Written by Aaron Lacy
EM residents who drove after night shifts were at risk for motor vehicle crashes. There was higher risk earlier in training, and all training levels underestimated how at risk they were.
Why does this matter?
Sleep deprivation and poor sleep hygiene increase the risk of driving related adverse events. In particular, those who work nights are at high risk, with one study finding 80% of near-crashes and 75% of all MVCs involving emergency physicians came after a night shift. The first step in fixing a problem is identifying it.
Don’t Drive Drowsy
Fifty postgraduate year (PGY) 1-4 EM residents completed self-administered surveys after working overnight shifts at a community site 20 minutes from the main campus. The surveys addressed 15 yes or no questions related to adverse or dangerous driving events. The participants also completed the Karolinska Sleepiness Scale, a validated measure of sleepiness, before and after the drive home.
Between PGY1 and 2 residents, 88% reported an adverse driving event, with an average of 2.79 per drive. Of PGY3 and PGY4 trainees, 79% and 75% reported an adverse event with an average 2.57 and 1.33 adverse events per drive, respectively. The job of an overnight medical provider, and particularly the job of trainees, puts them at high risk of sleepiness, which is associated with increased adverse events. This could lead to catastrophic consequences. Employers must consider options to mitigate this risk, such as car-pooling, taxi service, post-shift sleep rooms etc., to keep trainees and the public safe.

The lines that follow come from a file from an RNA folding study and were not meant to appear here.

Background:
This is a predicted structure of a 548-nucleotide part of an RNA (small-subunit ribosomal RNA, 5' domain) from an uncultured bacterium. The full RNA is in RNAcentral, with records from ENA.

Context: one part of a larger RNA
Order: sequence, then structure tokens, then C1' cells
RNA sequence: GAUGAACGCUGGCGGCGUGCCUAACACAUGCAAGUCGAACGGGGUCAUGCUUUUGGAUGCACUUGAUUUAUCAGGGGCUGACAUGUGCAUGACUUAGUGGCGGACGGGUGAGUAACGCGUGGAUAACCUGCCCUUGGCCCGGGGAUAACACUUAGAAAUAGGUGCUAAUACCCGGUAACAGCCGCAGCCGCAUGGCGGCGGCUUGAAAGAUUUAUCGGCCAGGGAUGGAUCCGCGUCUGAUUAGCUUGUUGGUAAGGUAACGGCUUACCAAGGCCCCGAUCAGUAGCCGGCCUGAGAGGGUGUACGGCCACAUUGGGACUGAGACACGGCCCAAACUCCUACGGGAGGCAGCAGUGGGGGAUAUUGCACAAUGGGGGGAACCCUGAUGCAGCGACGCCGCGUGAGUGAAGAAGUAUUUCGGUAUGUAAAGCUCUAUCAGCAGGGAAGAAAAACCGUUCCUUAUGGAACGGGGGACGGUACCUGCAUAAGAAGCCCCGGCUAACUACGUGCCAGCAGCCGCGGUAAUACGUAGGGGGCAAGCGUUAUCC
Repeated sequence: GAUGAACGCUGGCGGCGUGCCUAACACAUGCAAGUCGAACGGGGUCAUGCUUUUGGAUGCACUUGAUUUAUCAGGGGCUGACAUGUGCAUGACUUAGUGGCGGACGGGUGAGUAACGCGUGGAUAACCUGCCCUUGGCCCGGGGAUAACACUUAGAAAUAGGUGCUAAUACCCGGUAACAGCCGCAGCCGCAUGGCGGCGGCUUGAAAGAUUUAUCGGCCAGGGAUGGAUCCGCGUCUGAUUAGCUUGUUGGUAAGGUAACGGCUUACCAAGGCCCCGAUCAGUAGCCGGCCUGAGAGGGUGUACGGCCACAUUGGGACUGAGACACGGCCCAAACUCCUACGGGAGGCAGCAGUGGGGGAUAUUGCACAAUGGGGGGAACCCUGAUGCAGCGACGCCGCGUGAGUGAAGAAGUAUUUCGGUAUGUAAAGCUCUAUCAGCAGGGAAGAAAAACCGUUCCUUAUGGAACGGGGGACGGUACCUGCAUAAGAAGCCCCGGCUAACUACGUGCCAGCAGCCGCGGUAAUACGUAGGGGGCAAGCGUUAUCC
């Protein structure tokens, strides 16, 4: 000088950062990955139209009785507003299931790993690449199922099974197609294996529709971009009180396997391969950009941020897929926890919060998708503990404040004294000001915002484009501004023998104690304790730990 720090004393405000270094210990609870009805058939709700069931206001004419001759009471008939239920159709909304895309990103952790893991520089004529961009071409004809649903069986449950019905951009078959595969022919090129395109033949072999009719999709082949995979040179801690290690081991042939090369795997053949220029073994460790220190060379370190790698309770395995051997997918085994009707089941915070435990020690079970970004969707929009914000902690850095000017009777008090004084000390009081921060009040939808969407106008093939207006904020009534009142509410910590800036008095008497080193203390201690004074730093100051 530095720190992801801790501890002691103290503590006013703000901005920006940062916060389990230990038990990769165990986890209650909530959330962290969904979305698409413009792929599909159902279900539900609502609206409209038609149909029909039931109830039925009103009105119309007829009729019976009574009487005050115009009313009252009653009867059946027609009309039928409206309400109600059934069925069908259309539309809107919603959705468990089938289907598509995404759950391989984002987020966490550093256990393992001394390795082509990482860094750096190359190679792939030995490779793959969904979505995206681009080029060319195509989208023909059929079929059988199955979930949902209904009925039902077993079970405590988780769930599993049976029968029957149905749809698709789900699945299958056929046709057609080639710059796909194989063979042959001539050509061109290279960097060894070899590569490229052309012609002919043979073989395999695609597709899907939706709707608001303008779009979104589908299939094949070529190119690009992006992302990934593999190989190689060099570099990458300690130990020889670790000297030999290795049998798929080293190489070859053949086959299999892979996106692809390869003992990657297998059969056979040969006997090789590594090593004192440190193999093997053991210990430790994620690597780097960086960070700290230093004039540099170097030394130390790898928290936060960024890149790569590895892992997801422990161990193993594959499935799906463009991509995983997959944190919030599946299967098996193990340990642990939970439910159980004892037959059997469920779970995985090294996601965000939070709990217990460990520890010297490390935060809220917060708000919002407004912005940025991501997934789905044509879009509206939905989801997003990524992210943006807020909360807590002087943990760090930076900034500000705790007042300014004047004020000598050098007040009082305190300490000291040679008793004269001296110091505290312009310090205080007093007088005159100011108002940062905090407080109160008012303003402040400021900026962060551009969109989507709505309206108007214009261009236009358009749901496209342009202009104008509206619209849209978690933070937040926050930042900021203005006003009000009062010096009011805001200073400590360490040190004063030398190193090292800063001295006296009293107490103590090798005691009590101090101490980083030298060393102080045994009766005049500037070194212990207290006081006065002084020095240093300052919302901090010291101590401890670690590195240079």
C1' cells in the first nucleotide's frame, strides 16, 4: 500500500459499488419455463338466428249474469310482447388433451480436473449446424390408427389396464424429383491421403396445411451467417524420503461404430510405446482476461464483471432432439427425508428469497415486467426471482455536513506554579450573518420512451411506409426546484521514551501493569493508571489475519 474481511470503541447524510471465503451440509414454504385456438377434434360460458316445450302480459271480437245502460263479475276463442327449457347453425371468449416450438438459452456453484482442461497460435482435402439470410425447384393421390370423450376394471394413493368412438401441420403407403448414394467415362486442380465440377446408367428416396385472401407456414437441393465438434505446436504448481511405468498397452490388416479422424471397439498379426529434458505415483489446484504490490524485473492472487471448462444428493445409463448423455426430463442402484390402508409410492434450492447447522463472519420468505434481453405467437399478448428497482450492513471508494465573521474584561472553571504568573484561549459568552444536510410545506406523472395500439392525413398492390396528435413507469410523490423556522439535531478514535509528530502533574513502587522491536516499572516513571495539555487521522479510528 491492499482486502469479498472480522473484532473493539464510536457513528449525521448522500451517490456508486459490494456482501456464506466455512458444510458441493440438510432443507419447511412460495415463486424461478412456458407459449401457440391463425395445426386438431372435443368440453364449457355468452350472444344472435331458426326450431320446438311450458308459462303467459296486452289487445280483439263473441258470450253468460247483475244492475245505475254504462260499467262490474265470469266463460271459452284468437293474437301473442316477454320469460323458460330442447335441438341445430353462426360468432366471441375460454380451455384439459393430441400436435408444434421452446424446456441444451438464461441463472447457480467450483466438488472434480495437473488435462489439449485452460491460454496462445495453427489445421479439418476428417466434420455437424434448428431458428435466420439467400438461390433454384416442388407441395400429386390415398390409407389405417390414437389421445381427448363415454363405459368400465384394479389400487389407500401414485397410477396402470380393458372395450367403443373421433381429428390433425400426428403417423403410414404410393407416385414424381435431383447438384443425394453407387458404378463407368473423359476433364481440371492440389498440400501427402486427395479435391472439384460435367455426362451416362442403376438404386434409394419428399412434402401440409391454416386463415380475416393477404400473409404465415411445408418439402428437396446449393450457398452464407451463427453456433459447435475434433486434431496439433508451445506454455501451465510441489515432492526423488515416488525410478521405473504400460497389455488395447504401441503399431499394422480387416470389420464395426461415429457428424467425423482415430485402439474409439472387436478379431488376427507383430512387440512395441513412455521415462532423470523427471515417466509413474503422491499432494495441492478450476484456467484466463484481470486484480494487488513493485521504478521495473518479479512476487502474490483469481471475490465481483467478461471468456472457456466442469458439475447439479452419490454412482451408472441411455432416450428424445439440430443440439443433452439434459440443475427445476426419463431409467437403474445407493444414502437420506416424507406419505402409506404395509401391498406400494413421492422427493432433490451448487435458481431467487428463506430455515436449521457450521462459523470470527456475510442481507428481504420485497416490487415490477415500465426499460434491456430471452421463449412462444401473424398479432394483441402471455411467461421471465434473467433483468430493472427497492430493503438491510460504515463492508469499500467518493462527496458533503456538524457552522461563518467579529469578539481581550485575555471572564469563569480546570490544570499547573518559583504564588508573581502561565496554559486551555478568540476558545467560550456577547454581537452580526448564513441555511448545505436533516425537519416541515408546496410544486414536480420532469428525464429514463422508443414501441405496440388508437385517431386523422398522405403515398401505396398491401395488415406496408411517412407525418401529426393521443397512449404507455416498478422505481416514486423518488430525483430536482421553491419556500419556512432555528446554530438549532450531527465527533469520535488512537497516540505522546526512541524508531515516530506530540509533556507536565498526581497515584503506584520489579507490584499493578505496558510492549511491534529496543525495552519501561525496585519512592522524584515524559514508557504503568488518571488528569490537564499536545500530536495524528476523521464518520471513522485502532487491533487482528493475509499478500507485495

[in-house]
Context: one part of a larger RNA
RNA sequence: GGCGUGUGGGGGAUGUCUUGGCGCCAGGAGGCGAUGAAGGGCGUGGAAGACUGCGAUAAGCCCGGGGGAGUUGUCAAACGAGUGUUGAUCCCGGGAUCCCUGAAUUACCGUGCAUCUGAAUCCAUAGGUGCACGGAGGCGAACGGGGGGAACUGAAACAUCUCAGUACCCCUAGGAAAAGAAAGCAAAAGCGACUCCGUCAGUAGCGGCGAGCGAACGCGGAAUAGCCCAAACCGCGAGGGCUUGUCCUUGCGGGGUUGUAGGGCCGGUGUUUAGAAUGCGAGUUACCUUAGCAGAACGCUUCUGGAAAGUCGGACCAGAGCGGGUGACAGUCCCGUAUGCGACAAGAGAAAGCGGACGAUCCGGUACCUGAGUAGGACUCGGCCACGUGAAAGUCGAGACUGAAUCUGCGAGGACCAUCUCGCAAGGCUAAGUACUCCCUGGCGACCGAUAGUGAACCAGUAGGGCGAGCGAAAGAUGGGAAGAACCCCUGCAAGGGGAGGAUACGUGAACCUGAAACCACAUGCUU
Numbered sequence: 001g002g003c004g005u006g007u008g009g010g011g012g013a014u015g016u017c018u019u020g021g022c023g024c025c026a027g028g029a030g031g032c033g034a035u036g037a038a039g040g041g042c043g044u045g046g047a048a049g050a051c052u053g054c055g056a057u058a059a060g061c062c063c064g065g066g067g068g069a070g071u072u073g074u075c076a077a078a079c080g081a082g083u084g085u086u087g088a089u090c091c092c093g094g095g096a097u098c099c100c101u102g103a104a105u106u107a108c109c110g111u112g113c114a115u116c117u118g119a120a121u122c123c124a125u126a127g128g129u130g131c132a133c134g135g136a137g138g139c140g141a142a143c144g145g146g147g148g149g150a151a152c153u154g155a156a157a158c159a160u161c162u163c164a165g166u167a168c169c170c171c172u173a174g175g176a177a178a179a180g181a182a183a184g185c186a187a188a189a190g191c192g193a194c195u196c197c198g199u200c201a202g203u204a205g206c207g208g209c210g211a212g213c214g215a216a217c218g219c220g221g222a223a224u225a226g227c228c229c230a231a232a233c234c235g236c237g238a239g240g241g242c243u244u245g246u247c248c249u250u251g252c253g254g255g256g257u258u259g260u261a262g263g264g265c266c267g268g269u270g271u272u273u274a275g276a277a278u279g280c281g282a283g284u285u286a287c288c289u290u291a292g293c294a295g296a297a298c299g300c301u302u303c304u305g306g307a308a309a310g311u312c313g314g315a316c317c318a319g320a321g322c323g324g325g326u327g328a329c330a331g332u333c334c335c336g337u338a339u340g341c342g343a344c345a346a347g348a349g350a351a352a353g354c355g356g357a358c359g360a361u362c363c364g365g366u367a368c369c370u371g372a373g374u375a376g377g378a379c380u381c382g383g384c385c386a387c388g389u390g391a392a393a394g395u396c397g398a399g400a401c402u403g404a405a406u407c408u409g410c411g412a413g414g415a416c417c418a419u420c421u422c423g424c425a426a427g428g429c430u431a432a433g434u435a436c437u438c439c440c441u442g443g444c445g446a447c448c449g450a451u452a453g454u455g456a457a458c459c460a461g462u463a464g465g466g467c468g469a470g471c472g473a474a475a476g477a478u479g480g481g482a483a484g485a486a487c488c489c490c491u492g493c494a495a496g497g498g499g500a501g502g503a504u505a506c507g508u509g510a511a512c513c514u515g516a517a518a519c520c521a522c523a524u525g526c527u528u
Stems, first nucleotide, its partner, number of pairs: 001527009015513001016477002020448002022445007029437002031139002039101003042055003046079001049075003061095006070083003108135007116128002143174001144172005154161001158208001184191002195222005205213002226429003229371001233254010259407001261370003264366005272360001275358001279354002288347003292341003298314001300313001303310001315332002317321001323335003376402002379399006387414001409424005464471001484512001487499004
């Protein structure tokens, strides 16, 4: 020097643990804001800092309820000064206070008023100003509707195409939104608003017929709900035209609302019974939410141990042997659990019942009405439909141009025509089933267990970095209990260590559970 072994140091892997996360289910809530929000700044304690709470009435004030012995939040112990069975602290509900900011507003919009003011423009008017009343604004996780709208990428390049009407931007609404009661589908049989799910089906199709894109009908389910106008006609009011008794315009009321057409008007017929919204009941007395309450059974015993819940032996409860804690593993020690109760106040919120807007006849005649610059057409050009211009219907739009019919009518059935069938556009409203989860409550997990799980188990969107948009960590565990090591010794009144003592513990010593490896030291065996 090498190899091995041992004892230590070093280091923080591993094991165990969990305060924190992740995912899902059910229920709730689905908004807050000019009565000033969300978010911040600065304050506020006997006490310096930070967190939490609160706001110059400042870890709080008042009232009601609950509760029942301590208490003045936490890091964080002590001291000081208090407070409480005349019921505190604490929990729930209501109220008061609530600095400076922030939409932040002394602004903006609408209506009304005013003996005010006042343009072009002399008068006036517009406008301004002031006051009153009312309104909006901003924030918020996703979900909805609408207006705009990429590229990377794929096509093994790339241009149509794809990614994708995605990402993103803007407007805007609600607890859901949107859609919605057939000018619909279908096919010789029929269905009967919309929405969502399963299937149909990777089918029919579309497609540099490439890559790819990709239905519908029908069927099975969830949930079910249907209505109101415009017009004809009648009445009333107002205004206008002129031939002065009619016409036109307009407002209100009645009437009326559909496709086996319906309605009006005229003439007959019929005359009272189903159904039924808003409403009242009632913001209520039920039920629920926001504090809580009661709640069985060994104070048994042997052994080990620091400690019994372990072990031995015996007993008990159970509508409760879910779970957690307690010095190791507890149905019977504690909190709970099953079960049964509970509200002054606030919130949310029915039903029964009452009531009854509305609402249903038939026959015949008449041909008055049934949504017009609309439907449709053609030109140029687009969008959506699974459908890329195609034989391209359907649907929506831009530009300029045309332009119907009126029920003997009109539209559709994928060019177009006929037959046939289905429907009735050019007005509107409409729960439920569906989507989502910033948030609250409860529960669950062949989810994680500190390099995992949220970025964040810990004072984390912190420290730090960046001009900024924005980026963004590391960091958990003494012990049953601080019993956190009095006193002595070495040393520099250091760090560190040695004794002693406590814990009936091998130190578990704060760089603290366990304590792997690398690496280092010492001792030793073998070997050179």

The Association of Sleep Hygiene and Drowsiness with Adverse Driving Events in Emergency Medicine Residents. West J Emerg Med. 2020 Oct 27;21(6):219-224. doi: 10.5811/westjem.2020.8.47357.
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